Michael S. Gordon / Springfield Republican

Bernie Sanders brought his campaign for the presidency to Massachusetts this weekend, speaking in Boston and Springfield. In a speech Saturday to a crowd of about 6,000 at the MassMutual Center, the U.S. senator from Vermont addressed an issue he hasn’t talked about much: gun control.

“I can look out my window next to my desk and see where my grandfather was born on Ferry Street and where my mother was born on Garden Court Street,” says the late Sen. Ted Kennedy. “My father was born on Meridian Street in East Boston.”

Those words are from a Kennedy oral history, recorded in 2005 by scholars from the University of Virginia.

A top executive with MGM Resorts International will be in Springfield next week to publically assure the company’s commitment to build a casino in the city.

A private meeting between MGM President Bill Hornbuckle and Springfield Mayor Domenic Sarno, with a press conference to follow, was arranged after MGM disclosed plans to eliminate a 25-story hotel tower from its planned casino and substitute a more modest hotel design. 

“Skyrocketing” construction costs were blamed for the change. 

There will be no voter referendum on the controversial changes proposed in the design of the MGM Springfield casino.

Springfield City Council President Mike Fenton, who had hoped to put a non-binding question on the municipal election ballot to gauge public opinion on MGM’s plan to eliminate the high-rise hotel from the casino project, withdrew his resolution.

" We ran out of time," said Fenton.  " I think it is unfortunate because I believe it deserved further review and consideration."

Do You Know Where Your Cheese Comes From?

Sep 30, 2015

Americans love cheese. According to the USDA, we ate about 34 pounds of cheese per person last year. But how often do we think about who makes our cheese, or about its journey from France or Vermont to our crackers?

Well, some local cheese mongers are waging a campaign to raise awareness about cheese origins, cheese integrity and cheese abuse.

A Subterranean Education

The former estate of Pulitzer Prize-winning writer Edith Wharton is debt free for the first time in decades.

Wynn Resorts Holdings, LLC

The city of Boston has filed another lawsuit in its attempts to derail a planned $1.7 billion casino in neighboring Everett.

His ambulance sirens blaring and several police scanners transmitting information simultaneously, Boston Emergency Medical Services Deputy Superintendent Edmund Hassan is speeding to a call that someone is unconscious. Because his workers administer the overdose reversal drug naloxone (more commonly known by its brand name, Narcan) about three times a night, he suspects it’s an opioid overdose.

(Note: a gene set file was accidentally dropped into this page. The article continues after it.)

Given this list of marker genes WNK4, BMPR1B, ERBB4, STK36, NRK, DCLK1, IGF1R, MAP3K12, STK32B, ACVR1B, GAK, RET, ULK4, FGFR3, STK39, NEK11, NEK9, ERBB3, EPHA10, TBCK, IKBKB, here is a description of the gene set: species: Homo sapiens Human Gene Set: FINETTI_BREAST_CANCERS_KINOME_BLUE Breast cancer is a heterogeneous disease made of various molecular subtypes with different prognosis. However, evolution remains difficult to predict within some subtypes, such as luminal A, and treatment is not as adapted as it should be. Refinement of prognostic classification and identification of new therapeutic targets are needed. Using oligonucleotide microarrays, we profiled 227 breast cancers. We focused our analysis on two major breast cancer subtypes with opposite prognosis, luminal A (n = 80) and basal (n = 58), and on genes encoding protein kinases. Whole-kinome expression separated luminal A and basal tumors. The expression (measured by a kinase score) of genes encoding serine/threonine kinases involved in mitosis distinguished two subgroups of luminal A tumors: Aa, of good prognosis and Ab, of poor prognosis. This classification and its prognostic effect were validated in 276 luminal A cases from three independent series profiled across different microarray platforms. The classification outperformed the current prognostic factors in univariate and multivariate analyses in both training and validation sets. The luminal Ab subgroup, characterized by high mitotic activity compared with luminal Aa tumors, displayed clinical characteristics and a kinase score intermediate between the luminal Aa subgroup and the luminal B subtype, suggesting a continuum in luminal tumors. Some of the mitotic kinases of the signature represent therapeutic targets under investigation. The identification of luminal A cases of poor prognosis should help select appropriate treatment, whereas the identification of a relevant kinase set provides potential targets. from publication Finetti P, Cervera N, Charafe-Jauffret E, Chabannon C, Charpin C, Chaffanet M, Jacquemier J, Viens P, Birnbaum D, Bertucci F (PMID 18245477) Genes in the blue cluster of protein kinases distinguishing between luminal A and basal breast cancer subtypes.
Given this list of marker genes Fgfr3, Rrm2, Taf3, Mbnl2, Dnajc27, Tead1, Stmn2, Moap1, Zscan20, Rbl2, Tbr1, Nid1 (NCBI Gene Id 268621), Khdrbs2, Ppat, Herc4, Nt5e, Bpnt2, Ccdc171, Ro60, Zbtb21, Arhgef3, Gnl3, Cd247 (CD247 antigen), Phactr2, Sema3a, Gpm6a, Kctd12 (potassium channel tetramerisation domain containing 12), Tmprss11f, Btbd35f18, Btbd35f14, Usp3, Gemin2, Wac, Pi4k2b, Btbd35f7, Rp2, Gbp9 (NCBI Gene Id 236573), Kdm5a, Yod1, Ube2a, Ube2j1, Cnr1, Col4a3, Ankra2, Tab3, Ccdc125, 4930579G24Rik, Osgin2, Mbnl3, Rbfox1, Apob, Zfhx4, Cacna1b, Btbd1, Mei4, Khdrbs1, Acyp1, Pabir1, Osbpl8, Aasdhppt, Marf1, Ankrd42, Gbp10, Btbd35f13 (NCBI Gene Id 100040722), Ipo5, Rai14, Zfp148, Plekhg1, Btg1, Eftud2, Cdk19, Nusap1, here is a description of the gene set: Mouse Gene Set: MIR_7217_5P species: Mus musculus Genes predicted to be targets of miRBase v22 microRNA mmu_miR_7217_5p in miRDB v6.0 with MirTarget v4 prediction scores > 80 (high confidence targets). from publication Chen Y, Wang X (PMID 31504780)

The radios crackle, and it’s confirmed: an overdose. Additional workers are dispatched to the scene.

A last- ditch court fight will be waged by opponents of a proposed wood-burning power plant in western Massachusetts.

The  Springfield City Council, with the bare minimum of seven councilors present to be able to conduct business, voted unanimously at a special meeting Friday morning to appeal to the state’s highest court the decisions of lower courts that directed the city to issue a building permit to Palmer Renewable Energy.

Voters in Springfield may get a chance to weigh- in on the controversial changes proposed for MGM’s resort casino project. 

Springfield City Councilors at a special meeting Tuesday will consider adding a non-binding referendum to the Nov. 3 election ballot. 

The question proposed by council president Mike Fenton asks if voters support changing the development agreement between MGM and the city to eliminate a high-rise glass façade hotel from the casino project.

Officials from MGM Resorts Thursday sought to persuade at times skeptical Massachusetts casino industry regulators that proposed design changes to the company’s Springfield casino project would be an improvement and not a downsizing.

The city council in Springfield, Massachusetts has scheduled a special meeting to vote on a sizable tax break for a subway car manufacturer after a vote at a regular meeting was unexpectedly delayed. 

The Springfield City Council will meet Tuesday to vote on a tax incentive agreement with CRRC USA Rail Corp, which is planning to build a $95 million factory in east Springfield to build subway cars. The agreement,  if approved, would save the Chinese company $10 million over a 10-year period in exchange for a promise to create at least 150 jobs.

Report Warns Of Boston's High Inequality

Sep 23, 2015

Income inequality in Boston has widened considerably over the last dozen or so years, a new report from The Boston Foundation details.

Wynn Resorts Holdings, LLC

Massachusetts is urging a judge to dismiss lawsuits challenging its decision to award Wynn a casino license.

MGM Springfield

MGM Resorts International has announced plans to reconfigure the hotel it will build as part of its new casino complex in Springfield, Massachusetts.

Mashpee Wampanoag Tribe / Facebook

Tribal and city officials are touting the economic benefits of a $500 million resort casino that the Mashpee Wampanoag tribe hopes to build in the city of Taunton, Massachusetts, 40 miles south of Boston.